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The great flood of 1719/20

A disastrous flood washed away part of the Ancient Parish of Lytham in 1719/20. The storm which broke down the sea defences did enormous damage in the Lytham area wrecking all manner of buildings, destroying cattle, crops and household goods. It was estimated that this damage amounted to £2,055 and upwards. This was a huge sum in those days for not a century earlier the whole of Lytham and St. Anne’s as we know it today and the manor had been purchased by Sir Cuthbert Clifton for £4,300 in 1605. The Fylde Coast has been subjected to these disastrous inundations throughout its history.

There are very few documents from that time and the coastline was different so it isn't easy to picture exactly how it affected the residents. So we need to look at the geography then and subsequent floods to help imagine it.

It was such a disaster and is picturesquely recorded in a petition. Robert Bawbell, Richard Gerrard, Thomas Wilkinson, James Carter, Thomas Bell, Robert Bennet, Thomas Dewhurst, Robert Hardman, John Ball, John Heys and Richard Fisher, inhabitants, farmers and tenants within the township of Lytham, Warton and Westby-cum-Plumptons within the County Palatine “sufferers by the dreadful inundation of the sea,” in a Petition which they afterwards presented to the Justices of the Peace for the County Palatine of Lancaster at the General Quarter Sessions of the Peace, held at Preston in and for the said county on the 12th day of January, 1719, for the grant of a Brief or Royal Warrant authorising the collection of charitable donations in the following words:

That upon Sunday and Monday the eighteenth and nineteenth days of December last past at the change of the moon and very height of the Spring Tide there happened to be a violent tempest of wind which occasioned such an extraordinary and uncommon flood that it broke down and washed away the Banks , Rampets and Sea Fences in the said towns and overflowed the greatest part of Land lying there utterly destroying their winter corn thereon growing and doing very great damage to all their houses, with the barns and outhousing thereto belonging and all their corn, hay and household goods and a great number of their cattle. And your petitioners being ready to make appear to your worships not only by their own oaths but also by oath of several credible persons who have viewed the premises that the damages done to your Petitioners by the said inundations amounts to £2,055.

A slight complication is that New Year's day in 1719 was March 25th as we were using the Julian calendar then. Some sources give the year as 1719 and other as 1720.

The Historic Society of Lancashire and Cheshire have published quite a detailed description of the event.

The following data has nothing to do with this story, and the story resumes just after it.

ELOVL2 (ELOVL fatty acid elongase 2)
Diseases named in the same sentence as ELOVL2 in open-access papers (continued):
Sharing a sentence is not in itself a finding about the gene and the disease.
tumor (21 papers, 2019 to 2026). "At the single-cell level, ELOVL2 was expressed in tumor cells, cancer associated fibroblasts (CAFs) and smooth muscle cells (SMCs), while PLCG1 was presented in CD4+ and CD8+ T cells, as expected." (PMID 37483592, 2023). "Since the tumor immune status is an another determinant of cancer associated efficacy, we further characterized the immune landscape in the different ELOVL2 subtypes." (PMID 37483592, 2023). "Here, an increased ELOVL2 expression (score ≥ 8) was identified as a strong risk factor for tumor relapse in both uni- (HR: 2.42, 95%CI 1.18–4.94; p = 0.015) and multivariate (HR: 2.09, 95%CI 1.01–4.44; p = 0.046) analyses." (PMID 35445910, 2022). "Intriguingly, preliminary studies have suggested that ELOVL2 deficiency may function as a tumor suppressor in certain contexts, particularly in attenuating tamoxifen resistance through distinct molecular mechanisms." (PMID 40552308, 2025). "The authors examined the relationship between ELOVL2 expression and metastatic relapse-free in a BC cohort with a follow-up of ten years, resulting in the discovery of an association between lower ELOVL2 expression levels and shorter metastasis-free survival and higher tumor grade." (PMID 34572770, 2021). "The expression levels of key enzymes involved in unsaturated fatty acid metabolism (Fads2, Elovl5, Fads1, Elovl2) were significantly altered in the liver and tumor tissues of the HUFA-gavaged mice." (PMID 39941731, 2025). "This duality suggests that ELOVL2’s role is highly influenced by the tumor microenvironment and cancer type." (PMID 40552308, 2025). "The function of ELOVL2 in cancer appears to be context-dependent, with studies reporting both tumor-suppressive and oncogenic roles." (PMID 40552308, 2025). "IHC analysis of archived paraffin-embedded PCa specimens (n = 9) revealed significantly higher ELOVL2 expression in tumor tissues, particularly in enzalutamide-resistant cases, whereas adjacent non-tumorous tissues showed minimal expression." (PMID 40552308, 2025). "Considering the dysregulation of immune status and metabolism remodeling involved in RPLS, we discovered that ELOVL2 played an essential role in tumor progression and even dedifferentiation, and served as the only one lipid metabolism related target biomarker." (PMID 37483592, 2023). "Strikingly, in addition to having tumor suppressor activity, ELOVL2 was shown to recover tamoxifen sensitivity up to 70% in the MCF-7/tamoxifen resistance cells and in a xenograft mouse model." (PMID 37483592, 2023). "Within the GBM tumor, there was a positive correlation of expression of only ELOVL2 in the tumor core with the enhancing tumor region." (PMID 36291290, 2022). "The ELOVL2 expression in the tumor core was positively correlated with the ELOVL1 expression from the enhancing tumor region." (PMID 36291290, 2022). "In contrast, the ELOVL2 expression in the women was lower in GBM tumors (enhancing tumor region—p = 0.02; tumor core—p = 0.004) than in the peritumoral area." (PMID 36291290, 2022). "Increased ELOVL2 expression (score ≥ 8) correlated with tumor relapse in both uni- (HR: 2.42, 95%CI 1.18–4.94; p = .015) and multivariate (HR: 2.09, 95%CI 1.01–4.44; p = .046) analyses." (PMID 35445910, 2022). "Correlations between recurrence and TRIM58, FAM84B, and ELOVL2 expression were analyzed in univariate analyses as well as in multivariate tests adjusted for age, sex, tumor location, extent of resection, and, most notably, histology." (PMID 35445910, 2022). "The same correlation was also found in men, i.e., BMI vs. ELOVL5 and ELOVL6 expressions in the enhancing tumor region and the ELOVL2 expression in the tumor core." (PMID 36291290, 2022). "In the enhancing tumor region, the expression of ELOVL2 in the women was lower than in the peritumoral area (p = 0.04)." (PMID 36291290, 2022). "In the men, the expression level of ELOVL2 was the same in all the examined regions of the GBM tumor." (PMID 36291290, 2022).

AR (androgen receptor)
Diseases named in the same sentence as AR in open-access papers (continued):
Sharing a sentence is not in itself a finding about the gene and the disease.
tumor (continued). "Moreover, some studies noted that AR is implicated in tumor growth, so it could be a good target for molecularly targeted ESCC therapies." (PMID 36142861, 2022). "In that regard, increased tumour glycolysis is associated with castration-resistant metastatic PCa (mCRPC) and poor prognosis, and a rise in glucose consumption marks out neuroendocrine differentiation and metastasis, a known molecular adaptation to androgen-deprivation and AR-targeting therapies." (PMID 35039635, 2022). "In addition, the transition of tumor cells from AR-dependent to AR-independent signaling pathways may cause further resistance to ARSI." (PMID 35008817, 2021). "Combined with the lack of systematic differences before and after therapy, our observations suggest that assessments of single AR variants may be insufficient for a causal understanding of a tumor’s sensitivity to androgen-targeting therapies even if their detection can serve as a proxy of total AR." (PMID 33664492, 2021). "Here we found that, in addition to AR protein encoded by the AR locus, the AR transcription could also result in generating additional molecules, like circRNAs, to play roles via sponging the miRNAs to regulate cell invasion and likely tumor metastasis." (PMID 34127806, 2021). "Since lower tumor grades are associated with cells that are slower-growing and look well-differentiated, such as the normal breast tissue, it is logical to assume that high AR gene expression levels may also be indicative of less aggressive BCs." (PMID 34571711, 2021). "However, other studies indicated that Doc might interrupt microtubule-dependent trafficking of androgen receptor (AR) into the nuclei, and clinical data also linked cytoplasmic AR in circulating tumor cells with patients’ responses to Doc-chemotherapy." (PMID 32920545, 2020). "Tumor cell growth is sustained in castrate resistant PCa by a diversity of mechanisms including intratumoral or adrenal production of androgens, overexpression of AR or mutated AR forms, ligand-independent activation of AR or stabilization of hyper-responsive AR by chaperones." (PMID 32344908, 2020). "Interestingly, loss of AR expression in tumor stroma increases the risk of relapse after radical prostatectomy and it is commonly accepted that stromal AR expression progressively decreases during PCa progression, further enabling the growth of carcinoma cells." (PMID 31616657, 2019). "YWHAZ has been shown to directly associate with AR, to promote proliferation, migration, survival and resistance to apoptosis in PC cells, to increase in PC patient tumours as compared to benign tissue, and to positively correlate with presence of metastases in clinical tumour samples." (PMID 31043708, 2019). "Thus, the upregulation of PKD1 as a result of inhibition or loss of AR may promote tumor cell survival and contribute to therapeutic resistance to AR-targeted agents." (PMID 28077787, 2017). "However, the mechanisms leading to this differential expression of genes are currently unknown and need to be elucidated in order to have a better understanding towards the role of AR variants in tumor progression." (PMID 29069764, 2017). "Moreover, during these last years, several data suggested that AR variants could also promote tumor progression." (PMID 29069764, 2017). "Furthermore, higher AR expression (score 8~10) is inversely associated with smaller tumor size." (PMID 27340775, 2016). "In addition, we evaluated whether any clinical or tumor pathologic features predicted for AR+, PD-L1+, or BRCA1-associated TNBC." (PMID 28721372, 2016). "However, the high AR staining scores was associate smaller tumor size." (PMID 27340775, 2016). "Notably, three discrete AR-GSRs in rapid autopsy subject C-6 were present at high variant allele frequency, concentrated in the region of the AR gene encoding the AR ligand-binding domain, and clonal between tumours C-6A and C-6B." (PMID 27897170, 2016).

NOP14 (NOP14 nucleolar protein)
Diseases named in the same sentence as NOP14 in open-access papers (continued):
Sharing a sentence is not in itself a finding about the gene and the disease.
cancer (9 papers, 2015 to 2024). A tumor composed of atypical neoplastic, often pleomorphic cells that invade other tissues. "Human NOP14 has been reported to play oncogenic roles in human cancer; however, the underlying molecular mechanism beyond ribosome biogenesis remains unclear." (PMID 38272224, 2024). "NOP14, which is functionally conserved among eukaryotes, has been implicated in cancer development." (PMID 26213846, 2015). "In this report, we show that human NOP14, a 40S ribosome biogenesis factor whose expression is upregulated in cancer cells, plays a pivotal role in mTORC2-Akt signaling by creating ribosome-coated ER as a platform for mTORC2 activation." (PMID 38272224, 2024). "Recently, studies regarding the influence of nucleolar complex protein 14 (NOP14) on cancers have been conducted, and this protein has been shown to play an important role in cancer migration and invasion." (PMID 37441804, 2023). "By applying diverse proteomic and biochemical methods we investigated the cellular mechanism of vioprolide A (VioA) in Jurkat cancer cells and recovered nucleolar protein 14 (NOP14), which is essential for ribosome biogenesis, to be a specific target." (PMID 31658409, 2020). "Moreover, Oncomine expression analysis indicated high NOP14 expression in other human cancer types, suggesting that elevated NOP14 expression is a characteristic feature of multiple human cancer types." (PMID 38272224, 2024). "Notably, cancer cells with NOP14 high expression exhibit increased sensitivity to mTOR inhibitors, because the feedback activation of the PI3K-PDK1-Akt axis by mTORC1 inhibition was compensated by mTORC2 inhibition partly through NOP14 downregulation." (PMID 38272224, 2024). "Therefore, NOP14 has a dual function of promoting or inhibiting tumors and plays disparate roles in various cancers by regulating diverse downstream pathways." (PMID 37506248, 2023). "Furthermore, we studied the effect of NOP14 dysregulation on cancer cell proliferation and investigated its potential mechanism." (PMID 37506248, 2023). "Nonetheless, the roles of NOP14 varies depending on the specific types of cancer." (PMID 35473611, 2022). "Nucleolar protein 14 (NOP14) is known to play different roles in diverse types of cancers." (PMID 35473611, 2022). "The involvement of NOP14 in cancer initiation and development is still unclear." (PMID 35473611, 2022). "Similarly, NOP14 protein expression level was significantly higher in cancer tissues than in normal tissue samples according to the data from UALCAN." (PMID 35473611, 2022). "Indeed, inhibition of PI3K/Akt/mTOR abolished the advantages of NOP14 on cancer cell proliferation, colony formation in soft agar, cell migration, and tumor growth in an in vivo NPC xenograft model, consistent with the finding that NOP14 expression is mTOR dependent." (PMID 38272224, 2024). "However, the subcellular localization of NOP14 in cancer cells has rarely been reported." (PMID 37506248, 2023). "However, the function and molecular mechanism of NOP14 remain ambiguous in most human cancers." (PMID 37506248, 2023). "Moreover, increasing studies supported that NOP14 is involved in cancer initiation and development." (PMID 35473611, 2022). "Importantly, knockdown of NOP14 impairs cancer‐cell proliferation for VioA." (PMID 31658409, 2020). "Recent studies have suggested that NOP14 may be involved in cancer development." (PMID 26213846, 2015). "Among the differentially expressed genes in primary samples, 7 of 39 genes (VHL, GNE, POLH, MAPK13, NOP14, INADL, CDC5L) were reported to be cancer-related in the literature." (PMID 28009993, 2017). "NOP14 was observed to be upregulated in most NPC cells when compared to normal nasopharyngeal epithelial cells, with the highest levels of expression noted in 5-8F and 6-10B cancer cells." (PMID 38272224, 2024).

The local geography at that time gives an idea of the area was occupied. It must be born in mind that the shoreline was not the only place that flooding could occur, but also the tide coming up the Liggard brook and also where we now have the main drain.

"Great losses sustained in Lancashire in December, 1720 by the violent overflowing of the sea". (Diary of Nicholas Blundell). Storm tides (wind-driven surge) had flooded 6600 acres of land, washed out 157 houses, and damaged 200 more. The main areas of damage were on low-lying land at Pilling Moss and Marton Moss near the Fylde Coast and the West Lancashire Moss between Formby & Tarleton. At Ince Blundell sea banks were breached, the River Alt floodgates were broken & more than 100 acres of productive farmland were damaged by seawater (salt contamination). Roads and bridges were also affected, including a public bridge in Great Crosby known at 'Foremost poole bridge' (Far Moss Pool bridge).

Other floods

  • 1852
  • 1907 Storm, high-tide & floods.
  • 1927
  • 1977
  • In the 1980s part of a tree became jammed in the gates at Dock Road bridge allowing the tide to run up the Liggard Brook. This caused flooding on Park View playing fields.

Lytham Charities

Sadly the resulting collection raised only £103 which was a disappointment to the expectations of these desperate men. They met to decide how the money should be divided, and because agreement could not be reached these humble and good-hearted folk considered how best the money could be used to the advantage of the villagers. It decided to add the £103 to certain charitable gifts that had been made a few years earlier and use this to educate the children of the parish. This became the Lytham Charities. Over time this was used for a number of schools.

They also provided funding to some other local schools.


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